“Deadly Blessing” is the third part of what I like to refer as Wes Craven’s Savage Wilderness Trilogy. Starting with “Last House on the Left,” continuing into “The Hills Have Eyes,” and concluding here, each details acts of violence in rural areas. Strengthening my theory is that most of the director’s films from this point on would be set in suburban, urban, or even exotic locations. The thematic trilogy also clearly shows the director’s evolution. His premier and sophomore efforts are rough and nasty. “Deadly Blessing” is his most competently shot and made film yet. To show his complete transition into a fully commercial filmmaker, Craven only co-wrote “Deadly Blessing.”
The film follows Martha, a normal girl who lives near a community of Hittites, an Amish analogue. Her husband, a former Hittite, is killed mysteriously, prompting two of her friends to come and keep her company. The murders continue, the girls are haunted by strange nightmares, the Hittites claim Martha is an Incubus, and members of the religious community struggle against sexual and social repression.
“Deadly Blessing” is somewhat uneven as a horror film. There are some effective horrific sequences. The scariest moment takes place in the barn. It features several nice jump scares, like black shutters slamming suddenly over the windows. A character running into a spider web or the spider climbing over her exposed cleavage will probably make arachnophobes squirm. The scene pays off fantastically when a corpse on a rope suddenly drops into frame. Spiders show up again in an effectively creepy nightmare that plays on common fears. The moment was memorable enough to make the poster. It’s the only time that the musical score actually elevates the horror.
The movie willingly indulges in the clichés of the, at the time, still young slasher sub-genre. There are multiple POV shots from the killer’s perspective. Lovers in their pure bedroom are stalked by an unseen killer. Later on, a peeping tom is stabbed in the back, punished for catching a glimpse of naked flesh. A stand-out moment near the end is directly patterned after the Dead Boyfriend urban legend. The image of a black gloved hand, knife brandished, stabbing through a convertible’s cloth-top recalls Italian giallos. When a trail of flames is following a car, the driver isn’t smart enough to just jump out. Adding the perfect cherry on the slasher movie clichés sundae, the movie even throws in a Useless Authority Figure.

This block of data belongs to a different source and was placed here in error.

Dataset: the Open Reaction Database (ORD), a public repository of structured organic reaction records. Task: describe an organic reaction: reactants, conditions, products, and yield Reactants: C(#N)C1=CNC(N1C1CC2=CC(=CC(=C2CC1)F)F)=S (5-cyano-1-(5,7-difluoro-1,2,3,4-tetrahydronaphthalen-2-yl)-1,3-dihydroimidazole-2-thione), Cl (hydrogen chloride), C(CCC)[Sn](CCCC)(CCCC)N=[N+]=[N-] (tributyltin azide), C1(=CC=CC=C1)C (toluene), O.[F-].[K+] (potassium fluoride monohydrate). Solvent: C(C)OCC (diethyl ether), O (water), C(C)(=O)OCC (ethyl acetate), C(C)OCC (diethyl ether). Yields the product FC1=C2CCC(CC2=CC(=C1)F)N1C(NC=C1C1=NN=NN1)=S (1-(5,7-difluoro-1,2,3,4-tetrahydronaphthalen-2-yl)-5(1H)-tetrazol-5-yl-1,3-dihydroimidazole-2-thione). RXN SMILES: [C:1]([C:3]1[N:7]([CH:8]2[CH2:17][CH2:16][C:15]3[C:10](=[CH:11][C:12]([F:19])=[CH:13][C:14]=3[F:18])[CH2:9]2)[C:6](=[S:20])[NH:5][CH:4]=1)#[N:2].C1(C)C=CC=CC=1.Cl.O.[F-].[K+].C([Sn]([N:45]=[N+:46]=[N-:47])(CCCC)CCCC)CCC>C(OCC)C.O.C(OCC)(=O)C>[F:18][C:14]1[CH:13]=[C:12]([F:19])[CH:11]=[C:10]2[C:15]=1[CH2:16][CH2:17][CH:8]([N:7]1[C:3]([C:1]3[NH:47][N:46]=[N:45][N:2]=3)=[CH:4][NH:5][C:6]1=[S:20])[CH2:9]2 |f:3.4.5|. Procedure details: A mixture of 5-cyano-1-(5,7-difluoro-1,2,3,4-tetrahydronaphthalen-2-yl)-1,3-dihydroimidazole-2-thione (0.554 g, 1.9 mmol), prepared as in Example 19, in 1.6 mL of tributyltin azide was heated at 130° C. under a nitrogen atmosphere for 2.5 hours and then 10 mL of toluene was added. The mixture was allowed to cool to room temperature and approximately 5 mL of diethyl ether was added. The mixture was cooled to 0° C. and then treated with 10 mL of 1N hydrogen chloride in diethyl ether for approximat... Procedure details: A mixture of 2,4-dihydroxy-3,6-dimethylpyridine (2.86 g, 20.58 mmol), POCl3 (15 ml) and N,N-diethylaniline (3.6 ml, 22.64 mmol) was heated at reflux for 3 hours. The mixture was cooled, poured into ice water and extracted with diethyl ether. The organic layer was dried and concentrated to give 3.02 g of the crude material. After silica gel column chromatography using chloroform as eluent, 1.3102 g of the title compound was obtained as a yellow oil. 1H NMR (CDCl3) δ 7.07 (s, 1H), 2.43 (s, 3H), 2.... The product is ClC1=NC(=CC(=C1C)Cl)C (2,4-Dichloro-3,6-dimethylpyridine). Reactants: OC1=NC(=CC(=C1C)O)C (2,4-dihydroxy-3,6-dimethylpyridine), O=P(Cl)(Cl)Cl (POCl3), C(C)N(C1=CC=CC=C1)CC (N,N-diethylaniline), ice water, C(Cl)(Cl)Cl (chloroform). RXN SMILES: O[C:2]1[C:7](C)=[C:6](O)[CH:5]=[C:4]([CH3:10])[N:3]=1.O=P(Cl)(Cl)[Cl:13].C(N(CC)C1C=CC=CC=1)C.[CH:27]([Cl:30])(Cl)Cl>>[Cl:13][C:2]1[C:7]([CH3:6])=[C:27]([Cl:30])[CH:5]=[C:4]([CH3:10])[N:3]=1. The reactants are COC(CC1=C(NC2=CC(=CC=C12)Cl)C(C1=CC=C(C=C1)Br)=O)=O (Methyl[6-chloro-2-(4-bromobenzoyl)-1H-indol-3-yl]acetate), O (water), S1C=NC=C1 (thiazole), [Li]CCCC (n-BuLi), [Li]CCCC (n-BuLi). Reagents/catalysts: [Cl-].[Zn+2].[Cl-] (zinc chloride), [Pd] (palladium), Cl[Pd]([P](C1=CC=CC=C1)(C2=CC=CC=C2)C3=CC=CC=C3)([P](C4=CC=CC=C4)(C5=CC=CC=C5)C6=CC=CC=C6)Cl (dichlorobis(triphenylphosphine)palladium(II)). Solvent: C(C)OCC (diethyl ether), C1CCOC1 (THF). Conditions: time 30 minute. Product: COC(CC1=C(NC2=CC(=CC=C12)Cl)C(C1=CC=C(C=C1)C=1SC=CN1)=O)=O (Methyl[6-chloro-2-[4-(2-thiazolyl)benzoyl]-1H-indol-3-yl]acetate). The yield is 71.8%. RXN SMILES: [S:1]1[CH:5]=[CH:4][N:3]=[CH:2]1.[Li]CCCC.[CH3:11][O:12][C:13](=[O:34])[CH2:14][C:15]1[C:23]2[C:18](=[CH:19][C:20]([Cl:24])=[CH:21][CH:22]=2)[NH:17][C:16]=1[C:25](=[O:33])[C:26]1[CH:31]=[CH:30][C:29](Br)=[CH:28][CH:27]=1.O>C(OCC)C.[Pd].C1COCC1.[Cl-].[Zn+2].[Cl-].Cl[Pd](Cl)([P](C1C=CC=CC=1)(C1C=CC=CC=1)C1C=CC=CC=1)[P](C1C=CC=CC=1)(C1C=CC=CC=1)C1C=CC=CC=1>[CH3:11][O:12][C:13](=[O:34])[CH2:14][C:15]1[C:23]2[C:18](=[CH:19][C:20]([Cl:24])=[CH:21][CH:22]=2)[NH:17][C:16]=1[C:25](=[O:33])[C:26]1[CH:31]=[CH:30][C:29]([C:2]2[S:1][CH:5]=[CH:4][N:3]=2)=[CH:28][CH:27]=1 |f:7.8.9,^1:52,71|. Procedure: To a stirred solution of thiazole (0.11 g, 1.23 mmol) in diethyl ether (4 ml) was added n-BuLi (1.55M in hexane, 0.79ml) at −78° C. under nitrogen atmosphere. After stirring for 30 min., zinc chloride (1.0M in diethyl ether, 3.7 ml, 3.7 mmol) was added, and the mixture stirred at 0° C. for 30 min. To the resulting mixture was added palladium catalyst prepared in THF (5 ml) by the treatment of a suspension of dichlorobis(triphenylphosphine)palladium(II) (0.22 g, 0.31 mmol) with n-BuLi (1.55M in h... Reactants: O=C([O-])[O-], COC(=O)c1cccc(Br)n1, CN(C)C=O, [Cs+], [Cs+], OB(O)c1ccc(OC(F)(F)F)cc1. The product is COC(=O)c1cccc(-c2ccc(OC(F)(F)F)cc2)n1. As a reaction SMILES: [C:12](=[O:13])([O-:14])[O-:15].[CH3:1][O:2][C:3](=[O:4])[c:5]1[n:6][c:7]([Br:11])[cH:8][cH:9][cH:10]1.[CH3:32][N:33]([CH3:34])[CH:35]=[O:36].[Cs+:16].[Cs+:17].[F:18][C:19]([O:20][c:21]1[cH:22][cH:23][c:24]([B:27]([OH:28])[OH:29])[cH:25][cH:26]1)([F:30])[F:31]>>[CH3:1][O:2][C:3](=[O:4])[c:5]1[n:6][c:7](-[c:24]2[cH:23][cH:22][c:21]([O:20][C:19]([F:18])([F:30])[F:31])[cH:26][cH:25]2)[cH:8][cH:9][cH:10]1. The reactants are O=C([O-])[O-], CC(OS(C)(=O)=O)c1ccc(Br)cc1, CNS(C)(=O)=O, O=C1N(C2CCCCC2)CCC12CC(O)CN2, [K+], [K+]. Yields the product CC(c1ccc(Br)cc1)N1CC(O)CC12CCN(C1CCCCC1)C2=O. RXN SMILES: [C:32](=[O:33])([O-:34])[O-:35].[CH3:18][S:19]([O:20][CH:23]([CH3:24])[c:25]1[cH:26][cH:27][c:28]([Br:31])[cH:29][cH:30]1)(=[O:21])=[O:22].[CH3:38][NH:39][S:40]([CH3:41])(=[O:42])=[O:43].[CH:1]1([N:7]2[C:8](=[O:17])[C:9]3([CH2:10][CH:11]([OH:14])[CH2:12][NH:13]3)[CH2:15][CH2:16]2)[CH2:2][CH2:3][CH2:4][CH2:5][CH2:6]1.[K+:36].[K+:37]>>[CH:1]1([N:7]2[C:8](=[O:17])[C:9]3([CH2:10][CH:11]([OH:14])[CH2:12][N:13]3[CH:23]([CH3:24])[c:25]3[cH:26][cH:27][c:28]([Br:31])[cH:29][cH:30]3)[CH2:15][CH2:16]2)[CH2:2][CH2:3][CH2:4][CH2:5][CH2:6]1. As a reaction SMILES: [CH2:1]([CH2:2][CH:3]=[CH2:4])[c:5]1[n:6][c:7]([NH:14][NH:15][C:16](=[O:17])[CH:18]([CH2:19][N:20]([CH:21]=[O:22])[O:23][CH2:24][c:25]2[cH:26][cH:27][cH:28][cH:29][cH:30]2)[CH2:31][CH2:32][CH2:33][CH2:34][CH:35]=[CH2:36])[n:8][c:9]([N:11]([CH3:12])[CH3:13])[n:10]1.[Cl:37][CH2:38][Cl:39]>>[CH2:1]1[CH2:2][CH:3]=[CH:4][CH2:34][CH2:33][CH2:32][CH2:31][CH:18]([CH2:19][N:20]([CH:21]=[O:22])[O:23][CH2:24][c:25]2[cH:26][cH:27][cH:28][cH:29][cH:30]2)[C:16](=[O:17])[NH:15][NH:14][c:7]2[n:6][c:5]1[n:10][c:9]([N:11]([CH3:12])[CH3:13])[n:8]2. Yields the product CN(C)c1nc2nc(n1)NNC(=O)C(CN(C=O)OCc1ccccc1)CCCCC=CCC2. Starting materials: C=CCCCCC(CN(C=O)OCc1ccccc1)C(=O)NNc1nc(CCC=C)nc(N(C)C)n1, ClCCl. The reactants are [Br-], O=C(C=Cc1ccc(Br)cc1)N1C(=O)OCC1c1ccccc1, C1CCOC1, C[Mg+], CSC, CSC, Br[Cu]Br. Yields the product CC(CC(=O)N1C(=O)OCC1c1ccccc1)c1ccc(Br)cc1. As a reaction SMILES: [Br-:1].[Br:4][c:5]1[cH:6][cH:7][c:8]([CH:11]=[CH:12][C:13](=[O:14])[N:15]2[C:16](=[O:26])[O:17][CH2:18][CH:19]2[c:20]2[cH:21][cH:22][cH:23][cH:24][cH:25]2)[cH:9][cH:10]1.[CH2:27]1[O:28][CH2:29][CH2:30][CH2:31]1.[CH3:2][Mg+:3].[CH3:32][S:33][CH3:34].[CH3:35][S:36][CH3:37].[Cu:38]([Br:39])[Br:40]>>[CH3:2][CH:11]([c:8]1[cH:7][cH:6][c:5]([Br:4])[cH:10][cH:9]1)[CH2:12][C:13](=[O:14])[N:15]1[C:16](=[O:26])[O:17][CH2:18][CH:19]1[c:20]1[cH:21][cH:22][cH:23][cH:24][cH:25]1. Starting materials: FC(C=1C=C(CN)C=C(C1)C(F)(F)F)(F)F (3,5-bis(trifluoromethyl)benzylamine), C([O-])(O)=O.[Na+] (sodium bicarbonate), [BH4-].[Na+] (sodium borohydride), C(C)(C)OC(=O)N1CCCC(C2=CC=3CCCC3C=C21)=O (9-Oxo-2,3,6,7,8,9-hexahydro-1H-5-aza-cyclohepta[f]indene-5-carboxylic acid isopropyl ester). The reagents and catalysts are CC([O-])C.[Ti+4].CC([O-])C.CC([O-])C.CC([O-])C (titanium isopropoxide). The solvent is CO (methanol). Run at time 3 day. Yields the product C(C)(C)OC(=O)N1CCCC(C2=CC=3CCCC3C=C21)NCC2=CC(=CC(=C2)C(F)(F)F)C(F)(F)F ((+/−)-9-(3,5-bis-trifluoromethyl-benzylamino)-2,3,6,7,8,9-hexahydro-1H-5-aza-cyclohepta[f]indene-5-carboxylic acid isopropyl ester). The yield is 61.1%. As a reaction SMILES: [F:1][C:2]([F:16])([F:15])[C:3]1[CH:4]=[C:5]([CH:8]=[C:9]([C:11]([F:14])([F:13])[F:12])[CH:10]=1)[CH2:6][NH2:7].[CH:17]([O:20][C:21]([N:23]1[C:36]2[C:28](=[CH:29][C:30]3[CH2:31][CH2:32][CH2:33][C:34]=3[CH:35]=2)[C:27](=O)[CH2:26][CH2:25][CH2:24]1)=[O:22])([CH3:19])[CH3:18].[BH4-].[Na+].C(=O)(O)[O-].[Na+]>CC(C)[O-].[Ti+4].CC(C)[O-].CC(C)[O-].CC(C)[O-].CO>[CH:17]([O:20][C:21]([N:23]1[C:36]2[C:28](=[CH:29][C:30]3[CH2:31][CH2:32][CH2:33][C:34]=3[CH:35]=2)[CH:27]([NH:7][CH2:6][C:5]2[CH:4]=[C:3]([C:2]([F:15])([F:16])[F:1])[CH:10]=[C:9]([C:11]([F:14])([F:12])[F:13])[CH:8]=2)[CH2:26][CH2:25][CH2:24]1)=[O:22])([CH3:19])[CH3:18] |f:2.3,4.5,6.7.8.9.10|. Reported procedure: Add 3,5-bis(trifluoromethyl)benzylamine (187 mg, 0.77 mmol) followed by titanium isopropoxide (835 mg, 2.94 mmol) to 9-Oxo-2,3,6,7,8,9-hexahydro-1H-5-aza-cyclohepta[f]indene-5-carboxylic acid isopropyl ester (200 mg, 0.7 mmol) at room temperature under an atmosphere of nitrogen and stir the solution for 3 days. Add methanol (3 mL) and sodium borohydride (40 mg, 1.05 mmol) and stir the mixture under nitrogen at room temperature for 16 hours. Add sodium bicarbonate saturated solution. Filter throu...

“Deadly Blessing” sometimes plays like a prototype for “A Nightmare on Elm Street.” A moment were a girl is menaced in the bath by a snake was almost recreated shot-for-shot in the more famous film. Personally speaking, while all the spider stuff creeps me out, I have no fear of snakes so the scene doesn’t work for me. Your mileage may vary on that one, I guess. There are other signs of “Elm Street,” like the repeated nightmare scenes or young girls discussing dreams of menacing strange men. Those looking for further Craven call-outs will notice a cameo from Beast and a brief appearance of “Summer of Fear.”
Ernest Borgnine received a Razzie nomination for his performance which is very unfair. It might be easy to criticize him, especially when delivering lines about God’s nostrils. However, he’s actually quite good. He plays a man that control his community through religious prosecution and threats of violence. I love how he turns on a dime, being a kind father one minute and a wide-eyed religious fanatic the next. Borgnine believes his words, imbuing the fire-and-brimstone sermons with real intensity.
The script is somewhat muddled. The plot doesn’t start rolling until 22 minutes in and an opening and closing narration is obviously tacked-on. I dislike the gender bender plot twist. It comes out of nowhere, makes little sense, awkwardly fits into the film’s themes, doesn’t provide a satisfying motive for the murders, and might honestly be offensive to transgender viewers. Horror always has an uneasy relationship with superstition and religion, criticizing those beliefs while frequently playing them straight. “Deadly Blessing” wants it both ways, a critique of overbearing religion that also uses those ideas for cheap scares. The screenwriters also misuse the word incubus, a very male demon that is used to refer to a group of women.
recently released on DVD and Blu-Ray for the first time. The film has never looked or sounded better. While it’s unlikely that the movie will ever be reevaluated as a lost classic, it’s not without merits. [Grade: B-]